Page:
The Palm Scribe

Palm Oil Better Stay, For Earth’s Sake

Photo Credit: Agence France-Presse (AFP)

Given the expected significant increase in the demand for vegetable oil as the world’s population and urbanization continue to rise, a pertinent question arises and needs to be addressed: how can the world meet the demand in a most efficient, economical and sustainable way.

The global market for vegetable oil is projected to exceed 275 million tons in 2024, according to a study conducted by Global Industry Analyst Inc. Meanwhile, said that in 2018/2019 the world already consumed 197.33 million tons of vegetable oils, 69.57 million tons of that, or 35.26 percent of the total, in the form of palm oil. The results of another study cited in a report of showed that demand for protein and fat, including from vegetable oils, is increasing when income, and/or urbanization is on the rise.

A phenomenon that we are increasingly witnessing as taking place, mostly in western countries, is that one of the most efficient and productive oil-producing crop, oil palm, is intensely vilified as the main reason behind the deforestation taking place in tropical virgin forests, leading to and a subsequent wave of boycott directed towards its products. Activists, at the forefront of the attacks, justify their campaign against palm oil, including calling for a ban on palm oil, by citing the alleged devastating effect the cultivation of the crop is inflicting on the planet.

Such an attitude, however, is not only short-sighted but also fails to provide a solution. How do they plan to replace palm oil, which accounts for more than a third of world supply? More importantly, how do they plan to replace palm oil while assuring that the environment suffers less, deforestation curbed if not halted?

Before we attempt to answer that question, let us look at palm oil in an objective, detached way. As an oil-producing crop, oil palm is unrivaled in terms of productivity. It would nine around eight times the amount of land for soybean, the largest alternative, to produce the same amount of oil that oil palm can produce from one hectare of land. Once productive, after it reaches three years of age, it can be harvested throughout the years for a productive period of some 25 years.

One hectare of planted oil palm can produce an average of 3.7 tons of palm oil and 0.4 ton of palm kernel oil, much more than any of its rival oil-producing crops. Its products are also very versatile and can be processed into a variety of product with a high boiling and freezing point, consistency and characteristics, making them the most widely used ingredient in a plethora of products ranging from food and cooking oil, energy fuels, cosmetics, and personal hygiene products, animal feed and many more. Because of the productivity of oil palms, palm oil can be produced around 20 percent cheaper than most vegetable oils.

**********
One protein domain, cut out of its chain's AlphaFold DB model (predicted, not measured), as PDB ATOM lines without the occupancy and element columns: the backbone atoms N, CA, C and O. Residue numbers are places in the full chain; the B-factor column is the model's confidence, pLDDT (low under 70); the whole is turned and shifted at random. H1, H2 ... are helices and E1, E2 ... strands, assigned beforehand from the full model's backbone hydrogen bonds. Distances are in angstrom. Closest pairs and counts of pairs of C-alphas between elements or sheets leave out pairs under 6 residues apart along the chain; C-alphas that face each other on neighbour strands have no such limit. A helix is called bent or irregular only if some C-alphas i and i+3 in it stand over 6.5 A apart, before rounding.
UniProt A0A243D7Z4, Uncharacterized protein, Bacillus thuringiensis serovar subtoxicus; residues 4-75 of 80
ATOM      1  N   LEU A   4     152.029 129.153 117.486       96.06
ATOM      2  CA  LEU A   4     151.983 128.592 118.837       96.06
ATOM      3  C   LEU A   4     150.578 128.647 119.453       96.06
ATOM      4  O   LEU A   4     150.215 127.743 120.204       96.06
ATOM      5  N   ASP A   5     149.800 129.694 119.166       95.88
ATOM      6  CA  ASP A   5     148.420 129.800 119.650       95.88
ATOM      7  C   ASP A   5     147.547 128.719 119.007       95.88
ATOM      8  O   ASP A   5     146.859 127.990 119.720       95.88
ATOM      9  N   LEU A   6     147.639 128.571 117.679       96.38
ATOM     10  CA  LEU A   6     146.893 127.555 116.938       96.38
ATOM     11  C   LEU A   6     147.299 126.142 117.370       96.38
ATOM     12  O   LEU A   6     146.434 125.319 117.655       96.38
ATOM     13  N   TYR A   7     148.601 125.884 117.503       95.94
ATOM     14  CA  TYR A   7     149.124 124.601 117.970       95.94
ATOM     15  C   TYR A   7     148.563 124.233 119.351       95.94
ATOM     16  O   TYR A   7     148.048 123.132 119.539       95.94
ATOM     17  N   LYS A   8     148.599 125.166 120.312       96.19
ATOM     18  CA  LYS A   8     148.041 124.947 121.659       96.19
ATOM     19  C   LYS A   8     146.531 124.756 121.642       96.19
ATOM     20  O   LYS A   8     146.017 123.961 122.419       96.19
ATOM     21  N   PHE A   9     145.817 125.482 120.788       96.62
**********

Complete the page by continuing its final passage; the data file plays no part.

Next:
A study used by the European Union as a base for its decision to gradually phase out palm oil-based biofuels, actually showed that palm oil is actually not the biggest culprit for deforestation. It says that soybean is responsible for 19 percent of the global deforestation due to agriculture, while palm oil follows far behind with only eight percent, after maize’s 11 percent.  In terms of land usage, oil palm plantations only occupy some eight percent of global agricultural land.

The Conversation, a non-profit media outlet that uses content sourced from academics and researchers, said on June 2017, that its calculation based on the data used by the European Union, showed oil palm only to be responsible for only 2.3 percent of deforestation in the world.

While many commodities are driving deforestation today, all of them take a back seat to beef cattle, the Union of Concerned Scientists said on their official website. It said that beef was not only the biggest deforestation driver in Latin America, but recent research also suggested that it was also first globally.

While it is true that deforestation of peat soil for new oil palm plantations releases a huge amount of carbon into the atmosphere, the bovine digestive system emits large amounts of methane and nitrous oxide—powerful global warming pollutants.  Because their feedstocks are based on commodities like palm oil and soybeans, they also encourage further deforestation through their consumption.

The fact that is often ignored is that palm oil cultivation if done properly and sustainably, can ultimately not only provide the cheap vegetable oil to feed the world’s need without causing deforestation but also provide the livelihood that could lift the living standard of poorer populations in producing countries. It has to be kept in mind that 40 percent of the world palm oil plantation is owned or managed by small scale farmers, smallholders.

Promoting other crops to replace palm oil would only have an adverse effect, not halting deforestation but increasing it as much more land would be needed.

So, forget about substituting palm oil. What is needed is to help promote and enforce a sustainable palm oil production, especially among the smallholders, who do not have to account to stakeholders or the public as large palm oil companies have to.

The focus should be on ensuring sustainability along the entire supply chain. Not an easy task, but not impossible especially if all stakeholders – producers, consumers, traders, buyers, financiers and more – all work together to achieve this.

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